The children are a mix of ages, from four to seven, but their thin limbs sprawl equally across the newly painted merry-go-round. Merry-go-rounds are now an artifact of time, an icon of the American landscape that has been sacrificed to this new world of safety and caution, and Baba has never seen one before. Despite all of my efforts to distract her to slides and swings in the toddler-sized playground, she goes running towards it, arms outstretched like a tiny fun-loving zombie.
When they see her, the children on the merry-go-round drag their feet in the dirt to bring it to a screechy halt. “Wait,” says a little girl with brown hair that is desperately escaping from her fat braid. “There’s a baby.” She pulls on the metal bars, dangling her tiny bottom over the edge, her hips moving back and forth with all the energy of someone who hasn’t yet figured out how to sit still.
“Baba, no-no,” I say desperately trying to distract Baba. “No-no, Baba!” There are no harnesses on the merry-go-round and she’s certainly not stable enough to cling to the bars. Everything in the New Parent Handbook says that this is a very, very bad idea.
“No-no!” Baba says, cheerily.
“It’s okay,” a young boy says, his words slurred by his missing lower front tooth. “We can push her.”
“We’ll go slow,” the girl promises. “Since she’s a baby.”
“Alright,” I say, then help Baba scramble up onto the merry-go-round. The other children part, making room for her tiny body in that amorphous way that groups of children move when they are en masse. Baba stands in the middle, smiling and babbling in her joy of being part of the group. “Sit down!” I tell her, thinking that at least if she sits, she shouldn’t smack too many body parts when the merry-go-round begins to move. I climb on with her and sit cross-legged on the cold metal, secretly pleased at my flexibility.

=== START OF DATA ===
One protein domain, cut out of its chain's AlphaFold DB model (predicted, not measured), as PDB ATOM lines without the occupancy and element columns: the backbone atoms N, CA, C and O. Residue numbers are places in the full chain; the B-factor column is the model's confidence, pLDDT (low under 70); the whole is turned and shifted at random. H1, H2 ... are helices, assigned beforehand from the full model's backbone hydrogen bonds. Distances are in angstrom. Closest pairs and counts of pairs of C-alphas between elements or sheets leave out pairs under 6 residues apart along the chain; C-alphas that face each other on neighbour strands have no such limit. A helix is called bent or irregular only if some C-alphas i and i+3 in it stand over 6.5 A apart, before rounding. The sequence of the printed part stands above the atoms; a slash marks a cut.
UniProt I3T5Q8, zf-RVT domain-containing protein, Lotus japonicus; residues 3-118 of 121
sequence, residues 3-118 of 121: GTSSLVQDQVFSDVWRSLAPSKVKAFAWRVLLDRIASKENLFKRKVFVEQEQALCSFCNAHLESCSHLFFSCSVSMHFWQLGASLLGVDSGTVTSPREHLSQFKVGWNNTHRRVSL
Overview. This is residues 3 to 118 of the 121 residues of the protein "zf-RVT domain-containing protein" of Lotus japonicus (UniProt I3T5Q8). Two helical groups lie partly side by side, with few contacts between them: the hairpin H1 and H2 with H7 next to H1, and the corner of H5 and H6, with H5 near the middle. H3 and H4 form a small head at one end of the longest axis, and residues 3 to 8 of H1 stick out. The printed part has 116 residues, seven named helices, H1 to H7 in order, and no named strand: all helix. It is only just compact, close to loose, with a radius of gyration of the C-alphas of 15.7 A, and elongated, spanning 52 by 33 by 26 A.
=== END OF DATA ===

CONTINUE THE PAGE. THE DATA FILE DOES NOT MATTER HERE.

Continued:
And let’s be honest, it’s not just pleased. I’m delighted to have an excuse to sit on a merry-go-round again. It was my favorite playground equipment and Baba has given a fabulous excuse to pretend I’m a child.
“Is she ready?” the brown-haired girl asks. “Because my dad has taught us the right speeds.”
“That’s right,” the boy says. “For babies, you have to go really slow.” He hops down and begins gently pushing us around, at a speed that would make the teacup ride at Disneyland yawn in boredom. “And for older babies, you can go less slow. And for a little older than that, you can go walk speed. And then, when it’s only older kids, you can go fast. And then, when you’re five, you can go super fast.”
“And when you’re six,” the girl interrupts, “you can go super-mega-awesome-fast.”